So, China has blocked the Songs for Tibet album from being downloaded in China, first blocking the whole iTunes site, then just the Songs for Tibet page (also blocked on Amazon.com’s mp3 page). It seems Chinese authorities got wind of the fact 40 American athletes downloaded the album while in China for the Olympics.
According to an article on china.org.cn (which the San Francisco Chronicle reports is run by the Chinese government’s Internet Information Center) “netizens” are “incensed over [the] Tibet album on iTunes.” Not surprisingly, they are rather vague about specifics of these mythical netizens, trying to intimidate the musicians such as Dave Matthews and Sting with threats that they will be banned from entering China, along with threats to boycott all Apple products.
China, of course, has been engaged in internet censorship for some time. Chinese journalist and poet Shi Tao remains in prison since 2004 for sending an e-mail through his Yahoo! account (who gave up his identity) to an American democracy group about a memo from Chinese authorities telling journalists to downplay the then upcoming 15th anniversary of the 1989 Tiananmen Square crack down.
China and the International Olympic Committee had agreed that human rights would improve, including freedom of the press and the end of censorship when China made their bid for the Olympics. As Amnesty International noted in their recent press release, China has not lived up to their human rights promises and have tainted the Olympic legacy.
“The Beijing Olympics have been a spectacular sporting event but they took place against a backdrop of human rights violations, with activists prevented from expressing their views peacefully and many in detention when they have committed no crime,” said Roseann Rife, Amnesty International’s Asia-Pacific Deputy Program Director in Hong Kong. “The Chinese authorities and the IOC had an opportunity to demonstrate human rights improvements but in most respects they failed to deliver. Forced evictions, detention of activists and restrictions on journalists should not blight another Olympics.”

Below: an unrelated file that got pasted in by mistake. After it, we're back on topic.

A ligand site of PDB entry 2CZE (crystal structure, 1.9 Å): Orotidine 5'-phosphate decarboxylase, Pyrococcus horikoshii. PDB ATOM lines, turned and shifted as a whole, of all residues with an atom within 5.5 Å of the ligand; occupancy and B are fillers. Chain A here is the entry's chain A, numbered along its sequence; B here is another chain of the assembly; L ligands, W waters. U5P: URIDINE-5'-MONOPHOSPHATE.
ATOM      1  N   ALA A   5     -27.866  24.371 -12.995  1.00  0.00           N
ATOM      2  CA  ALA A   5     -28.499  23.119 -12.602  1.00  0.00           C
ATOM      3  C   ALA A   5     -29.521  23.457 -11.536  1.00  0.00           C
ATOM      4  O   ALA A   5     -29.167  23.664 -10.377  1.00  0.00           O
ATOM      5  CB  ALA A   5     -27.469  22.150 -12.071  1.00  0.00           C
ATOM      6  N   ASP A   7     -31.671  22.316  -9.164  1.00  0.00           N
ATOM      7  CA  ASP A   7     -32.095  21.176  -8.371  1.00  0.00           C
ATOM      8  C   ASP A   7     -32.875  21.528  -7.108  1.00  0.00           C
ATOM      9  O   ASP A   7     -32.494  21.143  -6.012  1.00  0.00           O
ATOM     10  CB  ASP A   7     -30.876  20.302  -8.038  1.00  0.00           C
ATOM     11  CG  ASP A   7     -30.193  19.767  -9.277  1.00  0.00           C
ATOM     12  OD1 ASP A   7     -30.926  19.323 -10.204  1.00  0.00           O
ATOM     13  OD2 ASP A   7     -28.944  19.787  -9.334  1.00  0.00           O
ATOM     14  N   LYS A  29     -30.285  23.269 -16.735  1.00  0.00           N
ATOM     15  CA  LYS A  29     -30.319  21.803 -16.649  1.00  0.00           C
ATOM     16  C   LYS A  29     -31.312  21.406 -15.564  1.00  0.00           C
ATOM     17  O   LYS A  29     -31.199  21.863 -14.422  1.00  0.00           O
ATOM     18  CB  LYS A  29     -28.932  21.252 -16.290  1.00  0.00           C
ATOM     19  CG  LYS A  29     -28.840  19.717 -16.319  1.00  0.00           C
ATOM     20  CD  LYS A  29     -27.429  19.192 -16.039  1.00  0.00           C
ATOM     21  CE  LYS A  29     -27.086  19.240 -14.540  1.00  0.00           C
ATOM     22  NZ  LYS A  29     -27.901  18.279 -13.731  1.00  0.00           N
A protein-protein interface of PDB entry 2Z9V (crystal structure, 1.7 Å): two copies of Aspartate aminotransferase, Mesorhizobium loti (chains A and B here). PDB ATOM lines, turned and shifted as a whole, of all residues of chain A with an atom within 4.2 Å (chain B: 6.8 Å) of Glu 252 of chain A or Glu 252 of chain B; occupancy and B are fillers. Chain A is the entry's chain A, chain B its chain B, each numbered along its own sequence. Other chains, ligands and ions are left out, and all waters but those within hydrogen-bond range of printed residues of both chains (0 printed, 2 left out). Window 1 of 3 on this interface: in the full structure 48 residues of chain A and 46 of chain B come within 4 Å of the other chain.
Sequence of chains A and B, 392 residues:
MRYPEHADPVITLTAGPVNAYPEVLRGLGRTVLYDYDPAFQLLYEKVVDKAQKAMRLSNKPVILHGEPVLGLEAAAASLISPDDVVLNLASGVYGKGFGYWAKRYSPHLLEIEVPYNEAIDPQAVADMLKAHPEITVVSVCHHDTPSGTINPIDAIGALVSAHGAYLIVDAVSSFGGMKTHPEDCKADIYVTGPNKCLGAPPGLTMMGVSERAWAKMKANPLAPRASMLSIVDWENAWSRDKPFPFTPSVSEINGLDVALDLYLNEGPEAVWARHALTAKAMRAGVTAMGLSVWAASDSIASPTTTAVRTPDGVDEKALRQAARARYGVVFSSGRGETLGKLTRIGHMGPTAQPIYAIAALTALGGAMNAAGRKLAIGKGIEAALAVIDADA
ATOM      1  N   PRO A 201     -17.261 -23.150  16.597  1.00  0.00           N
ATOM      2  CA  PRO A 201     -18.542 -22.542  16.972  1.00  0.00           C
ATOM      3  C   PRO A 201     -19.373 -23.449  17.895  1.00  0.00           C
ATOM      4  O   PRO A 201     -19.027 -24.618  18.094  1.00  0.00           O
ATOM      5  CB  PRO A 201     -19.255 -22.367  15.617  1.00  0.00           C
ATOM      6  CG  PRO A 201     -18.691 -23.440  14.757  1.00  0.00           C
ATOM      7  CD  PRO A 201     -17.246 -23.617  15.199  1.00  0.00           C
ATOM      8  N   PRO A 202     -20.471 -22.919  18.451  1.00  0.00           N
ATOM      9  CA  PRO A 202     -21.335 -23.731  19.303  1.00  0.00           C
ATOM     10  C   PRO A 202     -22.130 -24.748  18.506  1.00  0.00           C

While China set up “protest zones,” they accepted none of the 77 applications (74 were withdrawn, two suspended, one vetoed) and people who applied were assigned to “re-education through labor.”
“It is high time for the IOC to put its core values of “human dignity” and “universal, fundamental ethical principles” into practice by making human rights a new pillar of the Olympic Games,” said Rife. Amnesty International called on the IOC to learn the lessons from Beijing by building concrete and measurable human rights impact indicators into all future Olympics bid processes and host city contracts.
Among those punished by China during the Olympics:
• Two elderly women, Wu Dianyuan (aged 79) and Wang Xiuying (aged 77), were accused of “disturbing public order” and assigned to one year of RTL after they applied to demonstrate in one of the official protest zones. They had been petitioning the authorities since 2001, when they were evicted from their homes to make way for a development project. Beijing city officials ruled that they would not have to serve their time in an RTL facility as long as they ‘behaved’, but that restrictions would be placed on their movements.
Read more about the China Olympic Legacy and take action on Amnesty’s website.